SQAD TV Benchmarking
Learn best practices for using SQAD as a tool for benchmarking your local TV costs.
As the demise of the 3rd party cookie approaches, a host of tech companies are now proposing alternative data collection schemes that purport to preserve user privacy while still allowing data to be captured and used for effective ad targeting. Most of these schemes are collectively discussed under the general term of a “Universal ID”. Before we get there, though, it’s worth spending a quick primer on the current prevalent method for targeting individuals (or their web browsers and devices) … the cookie. If you already know this part, great! Feel free to skip ahead.
In digital terms, a cookie is a small text file containing pieces of data and stored on a user’s device to recognize your device or browser, and often to keep a record of what sites you visit and even what you do on them.
1st party cookies are widely used, often for storing user credentials or remembering items in a shopping cart. These are stored by most individual websites (or domains), that you visit. Those notifications to accept cookies when you visit a website? Those are 1st party cookies, which collect data that is relayed to the owner of the web domain. These cookies help websites function more seamlessly, and they are not at risk within the current privacy laws being enacted.
3rd party cookies, however, are another story. These cookies come from domains separate from the one you are visiting. They are most often used to track the activity of a user (or the user’s device) and to target him or her with ads. A 3rd party cookie is set by an ad server and allows the ad tech company that set it to track users across multiple sites.
Let’s look at a fictitious example to better understand how this works.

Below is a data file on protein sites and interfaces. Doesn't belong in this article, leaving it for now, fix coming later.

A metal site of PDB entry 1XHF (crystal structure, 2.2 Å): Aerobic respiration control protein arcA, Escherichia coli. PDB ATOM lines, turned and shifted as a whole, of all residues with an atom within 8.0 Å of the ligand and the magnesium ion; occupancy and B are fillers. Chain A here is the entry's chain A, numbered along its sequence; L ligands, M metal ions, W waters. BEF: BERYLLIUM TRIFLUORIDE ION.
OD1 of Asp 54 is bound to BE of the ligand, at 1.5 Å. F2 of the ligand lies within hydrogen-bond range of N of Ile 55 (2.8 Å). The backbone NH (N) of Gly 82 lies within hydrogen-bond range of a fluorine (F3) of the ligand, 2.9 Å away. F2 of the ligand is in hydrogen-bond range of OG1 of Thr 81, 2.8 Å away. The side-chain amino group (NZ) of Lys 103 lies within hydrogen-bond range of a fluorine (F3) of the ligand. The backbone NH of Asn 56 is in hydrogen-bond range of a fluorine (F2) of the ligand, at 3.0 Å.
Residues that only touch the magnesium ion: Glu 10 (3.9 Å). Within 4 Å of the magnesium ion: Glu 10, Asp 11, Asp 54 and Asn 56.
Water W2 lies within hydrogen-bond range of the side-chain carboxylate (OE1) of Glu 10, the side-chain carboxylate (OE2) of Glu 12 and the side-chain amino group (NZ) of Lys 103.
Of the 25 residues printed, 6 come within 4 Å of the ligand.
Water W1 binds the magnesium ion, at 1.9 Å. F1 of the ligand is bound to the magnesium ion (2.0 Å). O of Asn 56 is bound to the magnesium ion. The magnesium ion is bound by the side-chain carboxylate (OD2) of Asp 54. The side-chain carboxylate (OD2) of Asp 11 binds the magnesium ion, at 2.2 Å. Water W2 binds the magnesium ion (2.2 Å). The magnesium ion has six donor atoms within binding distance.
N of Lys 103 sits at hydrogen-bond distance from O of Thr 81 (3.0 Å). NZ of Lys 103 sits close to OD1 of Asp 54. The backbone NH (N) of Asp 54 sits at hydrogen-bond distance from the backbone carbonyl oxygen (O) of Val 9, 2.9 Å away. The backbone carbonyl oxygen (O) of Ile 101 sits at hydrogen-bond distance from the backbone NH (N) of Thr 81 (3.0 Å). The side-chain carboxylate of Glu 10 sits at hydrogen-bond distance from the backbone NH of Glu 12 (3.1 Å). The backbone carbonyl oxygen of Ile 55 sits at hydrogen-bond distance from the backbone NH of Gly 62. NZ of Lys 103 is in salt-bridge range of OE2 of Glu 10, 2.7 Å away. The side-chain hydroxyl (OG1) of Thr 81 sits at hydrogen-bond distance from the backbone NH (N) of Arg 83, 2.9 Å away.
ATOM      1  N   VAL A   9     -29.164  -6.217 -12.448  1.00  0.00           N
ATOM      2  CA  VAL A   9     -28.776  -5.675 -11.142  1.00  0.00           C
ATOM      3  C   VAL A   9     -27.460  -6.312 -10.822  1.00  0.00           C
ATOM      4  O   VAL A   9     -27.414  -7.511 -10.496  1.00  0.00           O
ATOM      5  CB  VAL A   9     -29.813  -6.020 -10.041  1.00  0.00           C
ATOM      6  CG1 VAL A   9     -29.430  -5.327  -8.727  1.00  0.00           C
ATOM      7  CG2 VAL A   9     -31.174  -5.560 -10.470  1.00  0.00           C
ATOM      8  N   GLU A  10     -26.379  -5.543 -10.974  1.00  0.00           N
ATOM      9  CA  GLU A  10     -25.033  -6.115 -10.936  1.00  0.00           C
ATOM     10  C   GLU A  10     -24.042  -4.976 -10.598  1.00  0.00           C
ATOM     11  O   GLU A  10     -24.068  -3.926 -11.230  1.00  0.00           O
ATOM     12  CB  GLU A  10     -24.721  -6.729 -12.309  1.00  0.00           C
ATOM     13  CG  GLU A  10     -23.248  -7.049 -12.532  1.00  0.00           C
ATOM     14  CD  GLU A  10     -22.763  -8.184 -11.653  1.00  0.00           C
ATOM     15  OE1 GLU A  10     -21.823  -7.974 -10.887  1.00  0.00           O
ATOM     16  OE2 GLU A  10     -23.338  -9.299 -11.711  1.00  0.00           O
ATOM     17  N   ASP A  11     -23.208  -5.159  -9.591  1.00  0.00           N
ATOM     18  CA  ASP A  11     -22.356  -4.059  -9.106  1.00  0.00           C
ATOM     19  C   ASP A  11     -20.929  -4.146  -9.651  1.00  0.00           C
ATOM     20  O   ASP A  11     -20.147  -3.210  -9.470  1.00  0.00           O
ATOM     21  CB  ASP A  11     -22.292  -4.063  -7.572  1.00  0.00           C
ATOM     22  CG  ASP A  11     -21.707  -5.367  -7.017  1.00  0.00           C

Bob visits a website, foo.com, to read reviews on a widget he wants to buy. Later, Bob goes to bar.com to research a birthday gift for his wife, Alice. While on bar.com, Bob notices an ad for the widget he viewed earlier on foo.com.
While he may not have realized it, foo.com had placed cookies in Bob’s browser when he first landed on the site. The 1st-party cookies were created by foo.com and are used to improve Bob’s browsing experience. The 3rd party cookies were placed by a third party, such as an ad server, to track his behavior.
The ad server, reading the 3rd party cookie, knows that Bob is interested in a particular widget. Ads showcasing this widget will “magically” follow Bob around when he visits bar.com and other websites.
The 3rd party cookie that enables the widget to follow Bob around the internet is being eliminated, in reaction to consumer privacy pushback as well as actual legislation prohibiting this practice in certain regions. In response, tech giants such as Google and Apple (itself already long a proponent of user privacy) will no longer allow the practice.
This has created much consternation for the advertising community and the ad tech ecosystem built to support the targeting of individual browsers and devices based on their past activity on the web. For advertisers now used to being able to target individuals based on very specific data about them, this seems like a giant step backward. As a result, the industry has been scrambling for solutions that satisfy the letter of these new privacy requirements while still allowing advertisers to target the best prospects in a data-driven fashion.